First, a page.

India approves a vaccine for OxfordAstraZeneca Covid

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Countries with the second highest number of infections held vaccine drills to prepare for vaccination campaigns.
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The Covid-19 vaccine developed by AstraZeneca and Oxford University has been approved by India, paving the way for a large-scale vaccination campaign in the second most populated country in the world. Prakash Javadekar, Minister of Media and Broadcasting, said Saturday that the vaccine was given the green light on Friday. It is the first emergency Covid-19 vaccine approved in India, the country with the second-highest rate of infection after the United States. The decision came on the same day as a national vaccine distribution exercise in which health workers obtained dummy vaccines to be used throughout the country at each of the centers. Health Minister Harsh Vardhan said the exercise would help develop expertise “so that the upcoming vaccination drive can continue without any interruption.” Javadekar said at least three other vaccines are pending approval – Co Co. “One was approved yesterday for emergency use, Covishield from Serum,” he said. The Oxford/AstraZeneca vaccine is produced locally by the Serum Institute of India (SII). The dosage and other details are expected to be announced later by the Central Drugs Standard Control Organization (CDSCO) of India.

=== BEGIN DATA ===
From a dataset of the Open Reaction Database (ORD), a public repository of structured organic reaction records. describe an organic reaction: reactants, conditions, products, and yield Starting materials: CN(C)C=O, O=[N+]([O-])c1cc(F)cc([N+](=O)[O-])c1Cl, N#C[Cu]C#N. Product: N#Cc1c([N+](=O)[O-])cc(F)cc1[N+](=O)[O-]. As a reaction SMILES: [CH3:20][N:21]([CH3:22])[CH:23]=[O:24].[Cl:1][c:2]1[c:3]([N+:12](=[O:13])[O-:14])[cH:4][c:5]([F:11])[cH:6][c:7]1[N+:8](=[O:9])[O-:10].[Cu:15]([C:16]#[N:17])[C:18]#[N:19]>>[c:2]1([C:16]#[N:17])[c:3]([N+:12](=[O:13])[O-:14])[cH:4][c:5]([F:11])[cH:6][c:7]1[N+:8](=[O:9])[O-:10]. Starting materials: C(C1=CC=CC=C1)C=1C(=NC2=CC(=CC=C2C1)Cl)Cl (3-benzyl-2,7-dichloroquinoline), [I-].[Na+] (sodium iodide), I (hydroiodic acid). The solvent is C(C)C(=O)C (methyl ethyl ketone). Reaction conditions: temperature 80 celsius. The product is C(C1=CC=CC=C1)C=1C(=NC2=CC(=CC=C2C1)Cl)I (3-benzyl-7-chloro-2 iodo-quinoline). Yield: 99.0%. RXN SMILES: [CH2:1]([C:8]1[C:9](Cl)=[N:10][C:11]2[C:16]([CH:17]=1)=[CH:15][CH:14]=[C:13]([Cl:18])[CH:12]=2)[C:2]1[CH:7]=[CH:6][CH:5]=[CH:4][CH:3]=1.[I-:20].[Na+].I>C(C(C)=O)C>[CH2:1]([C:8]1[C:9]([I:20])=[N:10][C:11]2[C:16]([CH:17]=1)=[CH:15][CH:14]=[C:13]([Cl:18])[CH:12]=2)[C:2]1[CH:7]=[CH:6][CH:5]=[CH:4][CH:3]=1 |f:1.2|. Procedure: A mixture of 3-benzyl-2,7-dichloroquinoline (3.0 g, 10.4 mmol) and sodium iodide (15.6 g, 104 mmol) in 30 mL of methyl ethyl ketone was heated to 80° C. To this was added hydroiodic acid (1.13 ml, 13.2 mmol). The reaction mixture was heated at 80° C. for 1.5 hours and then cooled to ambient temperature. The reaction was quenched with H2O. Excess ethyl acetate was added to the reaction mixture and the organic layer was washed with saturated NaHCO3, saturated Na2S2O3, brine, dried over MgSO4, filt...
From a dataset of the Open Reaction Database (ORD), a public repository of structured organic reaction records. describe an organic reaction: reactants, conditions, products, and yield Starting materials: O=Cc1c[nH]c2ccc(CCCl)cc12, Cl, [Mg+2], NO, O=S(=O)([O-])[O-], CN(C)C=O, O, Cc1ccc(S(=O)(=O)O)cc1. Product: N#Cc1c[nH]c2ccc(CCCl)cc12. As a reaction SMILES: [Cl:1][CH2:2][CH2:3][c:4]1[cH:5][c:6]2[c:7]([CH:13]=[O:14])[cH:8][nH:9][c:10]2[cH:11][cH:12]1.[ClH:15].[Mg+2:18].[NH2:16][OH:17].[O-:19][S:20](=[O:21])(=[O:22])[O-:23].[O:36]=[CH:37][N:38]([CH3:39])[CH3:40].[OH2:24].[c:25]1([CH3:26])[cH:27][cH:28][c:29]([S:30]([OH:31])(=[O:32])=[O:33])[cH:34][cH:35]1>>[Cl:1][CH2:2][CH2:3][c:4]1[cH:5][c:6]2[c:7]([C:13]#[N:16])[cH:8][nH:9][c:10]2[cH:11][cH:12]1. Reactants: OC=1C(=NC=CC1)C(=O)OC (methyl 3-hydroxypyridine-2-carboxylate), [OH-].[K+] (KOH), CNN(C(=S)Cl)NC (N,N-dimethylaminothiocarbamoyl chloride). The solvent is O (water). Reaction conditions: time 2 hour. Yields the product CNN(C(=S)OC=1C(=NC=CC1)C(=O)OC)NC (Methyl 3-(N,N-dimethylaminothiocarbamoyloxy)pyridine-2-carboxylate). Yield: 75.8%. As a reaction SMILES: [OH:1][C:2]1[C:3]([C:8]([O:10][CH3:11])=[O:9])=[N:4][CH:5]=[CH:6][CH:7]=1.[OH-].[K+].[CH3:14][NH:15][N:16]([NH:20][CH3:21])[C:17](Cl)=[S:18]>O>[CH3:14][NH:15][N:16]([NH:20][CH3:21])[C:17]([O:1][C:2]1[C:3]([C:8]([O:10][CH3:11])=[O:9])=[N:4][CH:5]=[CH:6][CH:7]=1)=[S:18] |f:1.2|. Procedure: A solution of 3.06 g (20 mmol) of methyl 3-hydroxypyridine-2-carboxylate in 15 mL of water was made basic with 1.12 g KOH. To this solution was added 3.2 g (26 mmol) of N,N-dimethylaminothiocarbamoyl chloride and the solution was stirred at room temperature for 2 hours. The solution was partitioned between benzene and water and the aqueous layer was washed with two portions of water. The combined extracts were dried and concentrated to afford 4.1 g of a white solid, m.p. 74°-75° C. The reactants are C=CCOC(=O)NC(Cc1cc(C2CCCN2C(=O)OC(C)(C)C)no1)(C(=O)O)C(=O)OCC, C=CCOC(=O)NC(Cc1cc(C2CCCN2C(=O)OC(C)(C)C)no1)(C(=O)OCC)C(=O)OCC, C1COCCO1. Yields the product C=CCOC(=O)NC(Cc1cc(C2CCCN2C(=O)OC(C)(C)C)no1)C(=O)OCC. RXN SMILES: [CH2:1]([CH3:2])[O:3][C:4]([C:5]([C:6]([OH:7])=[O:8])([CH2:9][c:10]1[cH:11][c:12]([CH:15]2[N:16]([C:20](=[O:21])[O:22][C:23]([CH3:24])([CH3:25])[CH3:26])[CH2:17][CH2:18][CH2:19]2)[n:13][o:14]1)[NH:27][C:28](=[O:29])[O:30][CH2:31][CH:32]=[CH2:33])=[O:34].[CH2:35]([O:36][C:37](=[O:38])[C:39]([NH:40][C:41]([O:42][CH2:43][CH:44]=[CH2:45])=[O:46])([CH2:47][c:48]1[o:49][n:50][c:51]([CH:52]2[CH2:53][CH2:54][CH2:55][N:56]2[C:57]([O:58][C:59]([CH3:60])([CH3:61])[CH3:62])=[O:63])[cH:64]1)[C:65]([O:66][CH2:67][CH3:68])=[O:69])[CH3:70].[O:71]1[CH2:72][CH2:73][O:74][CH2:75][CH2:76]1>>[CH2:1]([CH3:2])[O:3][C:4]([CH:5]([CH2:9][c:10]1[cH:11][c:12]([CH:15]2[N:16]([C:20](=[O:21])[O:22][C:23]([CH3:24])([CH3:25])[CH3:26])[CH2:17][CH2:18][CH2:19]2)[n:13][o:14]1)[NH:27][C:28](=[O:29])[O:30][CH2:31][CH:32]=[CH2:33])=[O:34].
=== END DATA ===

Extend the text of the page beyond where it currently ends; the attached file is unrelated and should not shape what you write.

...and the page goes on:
The Oxford/AstraZeneca vaccine, which was first authorized in the U.K. It is cheaper and easier to manage on Tuesday than certain competing drugs – crucial advantages in fighting a pandemic that has taken more than 1.8 million lives worldwide – but there was disagreement about the most effective dosage, with data released in November showing that a half dose followed by a full dose had a 90% success rate, while two full shots were 62% effective. An emergency application for the vaccine produced by Pfizer and German firm BioNTech, the first to be approved in the West, has also been received by India’s regulator. India has reported more than 10 million cases of covid, although the infection rate has dropped significantly since a peak in mid-September. In the first six to eight months of the year, the country hopes to vaccinate 300 million of its 1.35 billion population. SII, the largest vaccine producer in the world, has already stockpiled 50 million doses of the Oxford/AstraZeneca medicine, which will be marketed at 250 rupees (£2.50) per dose to the government and at 1,000 rupees on the private market. In the U.K. This week, Argentina approved the Oxford/AstraZeneca vaccine and on Thursday, the World Health Organization granted emergency approval to the Pfizer/BioNTech vaccine. Covishield is likely to be used more often in India since it can be processed and transported under normal conditions of refrigeration. Products from Pfizer must be held at extremely low temperatures.

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